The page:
# Adiabatic reversible and irreversible process

If I have 2 gases $$A$$ and $$B$$ which are at an initial state ($$P_1$$,$$V_1$$,$$T_1$$), and one gas say $$A$$ is taken through a reversible adiabatic process and the other gas $$B$$ through an irreversible adibatic process, such that their volume changes are the same - then how do I compare their final pressures, i.e., will the pressure of gas $$A$$ be more than that of $$B$$ or $$B$$ more than $$A$$?

The irreversible externally applied pressure does not have to be below the pressure for the reversible path over the entire process in order for the irreversible work to be less. The pressure for the irreversible process will typically start out lower (for example, you suddenly drop the externally imposed pressure to a new lower value and then hold it at that value), but the reversible process pressure later crosses over the irreversible process pressure at a certain volume and ends up below that of the irreversible process. So, the final temperature and pressure for the irreversible process will be higher. And the work done on the surroundings by the irreversible process will be lower.

In the irreversible process, it is typically not mechanical friction that causes the difference relative to the reversible process; it is viscous friction within the gas itself. This causes mechanical energy to dissipate to internal energy within the gas.

• could you please elaborate as to why the 2 curves will have to intersect each other May 18, 2018 at 13:16
• @physics123 Just do a sample problem in which, for the irreversible process, you suddenly drop $P_{ext}$ to a lower value and hold it constant at that value until the system re-equilibrates. Then compare this with what you get with a corresponding reversible process in which the final volume is the same as for the irreversible process. You will be able to see in detail how this plays out. May 18, 2018 at 13:40

In a reversible adiabatic expansion the gas does work against a piston, loses internal energy and therefore experiences a decrease in temperature. Therefore its pressure falls more than in an isothermal expansion between the same initial and final volumes. ($p=\frac{nRT}{V}$ in which not only $V$ increases, but $T$ decreases.)

One case of irreversible adiabatic expansion is when the piston moves out at a speed which is not negligible compared with the rms speeds of the molecules. In that case the local pressure next to the piston is less than in the bulk of the gas and less work will be done than in a reversible adiabatic expansion between the same two volumes. So the pressure won't drop as much as in the reversible case, but more than it does in the isothermal case (unless the piston moves so quickly as to leave a complete local vacuum behind it).

Note that the extreme case of an irreversible adiabatic expansion is when the gas expands into an additional insulated container, initially empty (evacuated), through a hole in a partition between the original container and the additional container. In that case no work at all is done and there is no change in internal energy. This is called 'Joule expansion'. For an ideal gas there would be no temperature change.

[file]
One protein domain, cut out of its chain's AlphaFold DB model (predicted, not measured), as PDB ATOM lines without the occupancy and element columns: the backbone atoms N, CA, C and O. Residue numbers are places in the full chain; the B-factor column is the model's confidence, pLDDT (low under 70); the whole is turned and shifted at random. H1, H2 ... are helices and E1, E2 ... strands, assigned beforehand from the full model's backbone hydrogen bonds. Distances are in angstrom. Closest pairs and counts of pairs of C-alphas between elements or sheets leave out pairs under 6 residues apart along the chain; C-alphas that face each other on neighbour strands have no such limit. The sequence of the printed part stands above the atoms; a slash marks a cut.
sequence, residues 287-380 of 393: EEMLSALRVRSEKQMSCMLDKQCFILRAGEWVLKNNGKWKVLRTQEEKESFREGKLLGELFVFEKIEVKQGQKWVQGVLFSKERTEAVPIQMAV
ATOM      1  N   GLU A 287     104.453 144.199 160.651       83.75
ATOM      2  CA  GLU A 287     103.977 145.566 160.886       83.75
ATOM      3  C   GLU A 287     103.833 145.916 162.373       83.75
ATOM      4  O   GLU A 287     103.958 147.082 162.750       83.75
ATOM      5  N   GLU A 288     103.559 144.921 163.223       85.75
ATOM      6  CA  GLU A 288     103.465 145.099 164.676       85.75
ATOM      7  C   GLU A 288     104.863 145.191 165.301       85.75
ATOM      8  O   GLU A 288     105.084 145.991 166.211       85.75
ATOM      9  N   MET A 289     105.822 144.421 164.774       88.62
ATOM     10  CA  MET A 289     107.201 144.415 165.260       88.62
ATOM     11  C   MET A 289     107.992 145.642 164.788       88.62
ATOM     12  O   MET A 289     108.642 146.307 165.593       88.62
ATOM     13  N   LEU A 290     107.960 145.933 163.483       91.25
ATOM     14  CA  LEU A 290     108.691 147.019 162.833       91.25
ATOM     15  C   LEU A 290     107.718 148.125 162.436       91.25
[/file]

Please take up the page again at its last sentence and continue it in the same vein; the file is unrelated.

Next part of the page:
What's to be said about friction? Friction between the piston and the cylinder doesn't affect the amount of work (${p dV}$) that the gas itself does, (for a given gas pressure p and a given small volume increase, $dV$) though it reduces the amount of useful work available outside the cylinder. If gas and cylinder are insulated and the thermal capacity of the cylinder is assumed small, the work done against friction goes to increasing the internal energy of the gas (or, rather preventing it from falling as much as in the reversible case). In a nutshell, the friction prevents as much internal energy being lost from the system! So again the pressure won't fall as much as in the reversible case.

You can specify the state of the system by any pair of state variables, such as $$(p,V)$$ or $$(p,T)$$ but also other pairs such as $$(p,S)$$ and $$(U,S)$$ and things like that.

For present purposes let's specify the state by the variables $$(V,S)$$.

Gas A goes from $$(V_1, S_1)$$ to $$(V_2, S_1)$$. Here we argue that the final state has the same entropy as the initial state since the process is reversible and with no heat exchange.

Gas B goes from $$(V_1, S_1)$$ to $$(V_2, S)$$ where $$S$$ is not known. However we know that there is no heat exchange, so the only possibility is $$S > S_1.$$ Thus we have that gas B ends in a state with the same volume but higher entropy than gas A. It follows that the temperature of gas B will be higher, and therefore so will the pressure. To see why the temperature is higher, you must think about how the entropy and temperature are related. Consider the heat capacity at constant volume: $$C_V = T \left. \frac{\partial S}{\partial T} \right|_V$$ For a stable equilibrium this quantity must be positive, and we have positive temperature, so we have that $$S$$ is an increasing function of $$T$$ at constant volume, so higher $$S$$ does indeed imply higher $$T$$ (at given $$V$$).

Finally, we want to argue that higher temperature at a given volume must imply higher pressure. For an ideal gas this follows from the equation of state, but it is instructive to note that this result does not require that we assume the gas to be ideal. It would also be true for many other systems (though I guess it is not universally true).